Anyway, in case you’ve been living under a rock these past twenty years, this is what’s up. Meet Harry (Daniel Radcliffe): orphan at birth due to the mysterious death of his parents, his hair long and unkempt, his forehead decorated with a lightning bolt scar, his clothes drowning his skinny body. He lives in the cupboard under the stairs in the home of his heartless aunt and uncle and he is shunned by his peers. He is also generally present whenever strange and abnormal things go down. His rags to riches story begins at his eleventh birthday when a nine-foot scruffy-lookin’ mountain-man named Hagrid (Robbie Coltrane, who is the MAN) visits him. Harry learns that his freakish tendencies are actually magical powers, and that he has been invited to study at a wizarding school, leaving his all-but home for a luxurious magical castle. Oh, and he’s famous. Hogwarts gives him a gift that he never had before: a chance to live and discover himself. He lands a spot on the school’s Quidditch (basketball and soccer combo – seriously Rowling, how do you come up with this stuff??) team, his fame precedes him and makes him the most popular first-year at the school, and he gets to practice cursing people for his homework. Not bad, eh? With friends Ron Weasley (Rupert Grint) and Hermione Granger (Emma Watson), the mischievous threesome begin to uncover mysteries in the castle, and their attempt to single-handedly solve them gets them in a plot that’s way over their heads – a plot that may involve the wizard responsible for the death of Harry’s parents.
It’s hard to say when Harry really entered my life. I was… eight? I remember walking into my third grade classroom with Prisoner of Azkaban in hand ready to read through class. I remember arguments over the correct pronunciation of “Hermione” with my mom. But I honestly don’t remember when Harry really left his mark. Because seriously? Harry and I are tight like spandex. I am a little bit obsessed. Since Book #4 I’ve been getting them at midnight and I read them once a year. I used to play HP imagining games with my childhood buddies. Any sort of Harry Potter paraphernalia, I probably had. Star Wars is probably the only other franchise to leave such an imprint on my soul. Okay, now things are getting a little TOO weird, but you get what I mean. I love Harry Potter. A lot.
It was actually a lot of fun to let the film buff side take over and realize that these movies aren’t the atrocities I once thought they were. The characters created by J.K. Rowling are what drive the story but we’ve got just about every excellent English actor in existence playing them: Alan Rickman as Professor Snape is arguably the best of the bunch – he’s so sinister and snakelike in his hateful disdain for Harry, Richard Harris (I’ll never forgive you for dying) as Dumbledore, Maggie Smith as Professor McGonagall, and tons more. The kids were okay, too – now Daniel Radcliffe’s getting Tony noms and Emma Watson’s got her adorable pixie cut. They were so tiny in Sorcerer’s Stone. These early ones are also great of Rupert Grint, he’s pretty likeable. Watson’s probably going the farthest in her future career, though. She knows what she’s doing as the standoffish Hermione. It also sucks that Tom Felton took such a bad turn through puberty after movie #2, he was s’darn cute in this one! Well, cute and sinister.
This is by-far the most tame of the Harry Potter franchise. That isn’t to say that the others are adult-themed, but this one is clearly catered towards children. The book too is a children’s novel, so I guess I can’t really argue the choice of audience. The feel is innocent and colorful – bright golds and deep reds deck the halls of Hogwarts, the Quidditch lawn too is vibrantly colored with greens and blues. John Williams’ score is twinkly and “Hedwig’s theme” is, haha, magical. For how complex J.K. Rowling’s world is, the movie does a remarkable job of balancing unfamiliar customs with plot in the two-hour film. With each twist and turn, something new emerges (cue the chimes). And really, all I’ve got to say is when can I sign up for Hogwarts? I don’t care how hard they have to “study” for final exams, it has to be more fun than studying for biology finals. I’d study charms with Professor Flitwick and I’m sure I’d blow up my fair share of feathers like Seamus. I’d eat the self-filling plates in the dining hall with all you can drink pumpkin juice. And I’d definitely play chaser on my house Quidditch team (Gryffindor, of course). Obviously, the world emerges from the books but I am thrilled to see it on screen.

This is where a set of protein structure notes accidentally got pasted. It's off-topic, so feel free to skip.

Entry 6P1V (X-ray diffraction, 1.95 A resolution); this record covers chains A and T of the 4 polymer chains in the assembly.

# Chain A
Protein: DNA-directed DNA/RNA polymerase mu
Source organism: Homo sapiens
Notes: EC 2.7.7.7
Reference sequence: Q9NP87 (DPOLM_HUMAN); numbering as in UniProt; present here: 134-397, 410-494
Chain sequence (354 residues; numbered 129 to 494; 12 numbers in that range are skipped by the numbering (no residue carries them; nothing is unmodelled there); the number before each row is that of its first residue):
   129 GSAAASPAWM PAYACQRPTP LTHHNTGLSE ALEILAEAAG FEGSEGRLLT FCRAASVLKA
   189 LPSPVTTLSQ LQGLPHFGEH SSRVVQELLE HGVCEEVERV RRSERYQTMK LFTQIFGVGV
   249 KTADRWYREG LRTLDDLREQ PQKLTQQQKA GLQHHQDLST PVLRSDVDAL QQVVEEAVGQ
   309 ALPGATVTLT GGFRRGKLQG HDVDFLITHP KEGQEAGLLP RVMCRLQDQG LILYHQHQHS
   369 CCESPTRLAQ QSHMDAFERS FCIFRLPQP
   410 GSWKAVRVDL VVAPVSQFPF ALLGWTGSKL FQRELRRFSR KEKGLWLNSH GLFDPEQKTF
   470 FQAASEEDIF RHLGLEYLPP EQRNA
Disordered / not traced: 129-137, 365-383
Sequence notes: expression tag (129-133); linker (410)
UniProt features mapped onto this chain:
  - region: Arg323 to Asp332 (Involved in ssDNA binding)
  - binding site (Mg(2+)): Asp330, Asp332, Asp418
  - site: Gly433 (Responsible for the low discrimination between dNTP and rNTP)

Chris Columbus, you may not be too daring but you can NEVER go wrong with sticking to the original story. Sure there are still holes that bug me (i.e. Professor Snape “is helping” to guard the Sorcerer’s Stone yet no potions obstacle is shown – a deleted scene but still an unfortunate loss), and a little TOO much learning-life-lessons cheese (“Swish and FLICK!”) Rowling stuck close to the production of the film, which didn’t hurt. And really, the dialogue is pretty great. “I’m going to bed before either of you comes up with another clever idea to get us killed – or worse, expelled.” “She NEEDS to sort out her priorities.”
This movie also makes me mourn Richard Harris. His death will forever haunt me every single time I watch these movies. Every time. He was SO perfect. He embodied one of the greatest, wisest characters ever written with poise and dignity. According to Rowling, Dumbledore is the “epitome of goodness.” Michael Gambon is fine and I appreciate his talent now, but I can never feel that heart of goodness at his core like I could with Harris. His way of dealing with Harry at the Mirror of Erised is so gentle and grandfather-like. Man, I miss him. My consistency obsessions are also troubled. But whatever, nothing we can do about it. Some of his best lines are in this first installment, though: “Alas, earwax!” “It takes a great deal of courage to stand up to your enemies, but even more to stand up to your friends.” (Which, p.s. I love Neville. Just sayin – one of my favorite book characters).
This is the beginning of a wonderful journey. The boundaries surrounding the evil are barely tapped, but still introduced. The mere whisper of He-Who-Must-Not-Be-Named is taboo and evokes fear and panic in wizards and muggles alike – and we’ve only just met the evil overlord. There are some awesome scenes – namely the giant wizard chess scene. Srsly, so cool. Hagrid also stands out as one of the best adults, and he is involved in some great moments. The entire journey to Diagon Alley is well filmed, John Hurt cameos to boot. Norbert the Norwegian Ridgeback even made it in.
It’s nothing without the book. In fact, I wish I could see these without my deep bias and excess back-knowledge. So, guys, read the book. You won’t regret it. These movies are like Barney compared to that incredible series. But if you absolutely insist on watching the movies sans reading, this is pretty good. 7/10